I began posting links to articles and resources on this topic because when I launched my blog back in 2011, I received a virtual flood of questions requesting advice about preparing oneself to write, how to focus attention and reduce stress. I decided to devote more attention to responding.
Resources That Have Helped Me
- 60minutes2relax on YouTube
- About.com, “How Can I Clear My Mind?”
- American Heart Association, “Four Ways to Deal with Stress”
- Chris Bailey for A Life of Productivity, “The Top 10 Lessons I Learned From a Year of Productivity” (May 1, 2015)
- Lisa Evans for Fast Company, “How Working Late is Harming Your Brain” (April 29, 2014)
- Fast Company, #Unplug
- Heidi Grant Halverson for Harvard Business Review, “Nine Ways Successful People Defeat Stress” (December, 2012)
- Inc. Magazine, “10 Easy Ways to Get More Done”
- Mayo Clinic, “Exercise and Stress: Get Moving to Manage Stress”
- Mindful Muscle – Mindfulness Changes Everything
- Stop Breathe & Think app (suggested by friend Beth Reese of Yoginos: Yoga for Youth)
- Tiny Buddha, “30 Ways to Improve Your Mood When You’re Feeling Down”
- Randi Zuckerberg, “Dot Complicated: Untangling our Wired Lives” (click to read my review of the book).
More Specifically …
- A regular schedule of exercise is essential (I visit a gym at least three times a week for a good solid hour, which includes two miles of treadmill and stairmaster work), as is the occasional walk.
- Healthy eating makes a difference. I prepare most meals at home and most of them are made from scratch, although I admit I enjoy eating out on occasion. And, I shop at grocery stores that feature healthy foods.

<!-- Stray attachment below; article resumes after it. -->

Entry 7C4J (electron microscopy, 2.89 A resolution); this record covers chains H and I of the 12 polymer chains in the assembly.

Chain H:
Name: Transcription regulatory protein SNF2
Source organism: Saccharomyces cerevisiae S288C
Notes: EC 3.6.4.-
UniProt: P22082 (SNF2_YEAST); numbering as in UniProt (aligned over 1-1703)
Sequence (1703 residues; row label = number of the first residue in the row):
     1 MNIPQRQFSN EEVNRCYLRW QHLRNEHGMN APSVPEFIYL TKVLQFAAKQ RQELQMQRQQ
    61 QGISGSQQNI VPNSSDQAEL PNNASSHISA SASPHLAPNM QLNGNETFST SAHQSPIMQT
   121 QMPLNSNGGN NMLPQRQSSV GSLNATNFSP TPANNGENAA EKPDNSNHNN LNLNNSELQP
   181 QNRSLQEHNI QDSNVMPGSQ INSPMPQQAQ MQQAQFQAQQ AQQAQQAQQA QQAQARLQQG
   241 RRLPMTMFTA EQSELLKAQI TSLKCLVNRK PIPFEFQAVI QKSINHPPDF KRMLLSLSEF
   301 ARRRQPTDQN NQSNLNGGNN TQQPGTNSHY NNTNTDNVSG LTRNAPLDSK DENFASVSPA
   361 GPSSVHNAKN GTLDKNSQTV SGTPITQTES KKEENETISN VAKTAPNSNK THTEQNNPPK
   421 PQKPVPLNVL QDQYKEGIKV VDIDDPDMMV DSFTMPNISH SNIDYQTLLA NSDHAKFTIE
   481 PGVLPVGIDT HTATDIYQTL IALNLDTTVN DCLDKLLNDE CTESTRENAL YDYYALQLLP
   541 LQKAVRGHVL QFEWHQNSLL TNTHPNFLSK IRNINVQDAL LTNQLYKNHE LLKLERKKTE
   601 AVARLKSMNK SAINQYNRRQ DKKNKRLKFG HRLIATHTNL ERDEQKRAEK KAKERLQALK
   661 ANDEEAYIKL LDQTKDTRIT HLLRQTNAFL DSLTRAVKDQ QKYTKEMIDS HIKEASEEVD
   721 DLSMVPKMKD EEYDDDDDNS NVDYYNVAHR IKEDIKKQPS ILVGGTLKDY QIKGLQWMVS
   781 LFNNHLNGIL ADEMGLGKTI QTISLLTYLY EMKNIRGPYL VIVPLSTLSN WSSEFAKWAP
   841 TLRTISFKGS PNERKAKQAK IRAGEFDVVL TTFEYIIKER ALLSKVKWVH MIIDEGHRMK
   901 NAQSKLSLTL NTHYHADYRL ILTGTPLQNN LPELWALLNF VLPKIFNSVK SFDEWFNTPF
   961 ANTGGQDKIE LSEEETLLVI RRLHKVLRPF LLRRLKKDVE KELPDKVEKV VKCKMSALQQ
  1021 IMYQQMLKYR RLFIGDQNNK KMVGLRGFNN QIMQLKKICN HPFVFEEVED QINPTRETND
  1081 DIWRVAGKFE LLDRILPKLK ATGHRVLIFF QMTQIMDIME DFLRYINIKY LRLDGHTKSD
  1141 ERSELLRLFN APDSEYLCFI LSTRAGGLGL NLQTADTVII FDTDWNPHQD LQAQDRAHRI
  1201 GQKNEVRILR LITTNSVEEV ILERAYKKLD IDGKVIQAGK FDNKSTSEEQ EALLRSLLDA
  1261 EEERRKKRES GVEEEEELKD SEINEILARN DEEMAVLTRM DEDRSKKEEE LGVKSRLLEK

- Adequate rest is essential. If I can swing the occasional, brief nap, that helps me stay on top of my game. I have a longer sleep cycle, but I did not pay attention to it until the past seven years or so. Now that I know what being rested really feels like, I will never forget. And, I do not stay up late (not very often, in any case).
Yikes! Check out this infographic from Mind Body Green, “This is Your Body Without Sleep” (2014).
When computers first came into widespread use (1980s and 1990s), one entered a lot of data into them to set up a “mail merge,” as it was called, you had to leave your computer alone – often overnight – and return to it in the morning before the task of sorting was complete.
Computers are much faster today, but “mail merge” is a phrase I sometimes use to describe what happens when I head off to rest. In the morning, I think more clearly and I am ready to think and write! When I sleep, I realize I am sorting out a great deal of information that I’ve absorbed during the day. In the morning, my attitude is improved and I can tackle almost any challenge.
I have not always practiced total “healthy living.” While I have exercised fairly regularly over the years, and I have shopped at healthy food stores like Whole Foods since it opened (when I was in college), until 2010 or so I did not get adequate rest, and in my younger days, I enjoyed the occasional cigarette at lunch and after work. I gave that up entirely in 2000.
In 2010 with the “down economy,” I decided to focus on rest, getting a complete medical check-up, exercising regularly, and launching Carolyn’s Nonprofit Blog and my presence on social media. I sorted through my personal/family papers and files going back to my childhood, and I “reclaimed” my successes, and reviewed my challenges (a healthy mental activity). Through this process, I found my mind and body finally got the rest they needed. I also started catching-up with my original interests in international affairs, and I began reading the global news regularly. My horizons expanded quite a bit past Texas.
Recently as a side pursuit I began representing the healthy living, vegan products of Arbonne International. Arbonne meets European standards (which are higher product standards than those in the U.S.). To learn more, follow this link to my page on the Arbonne website.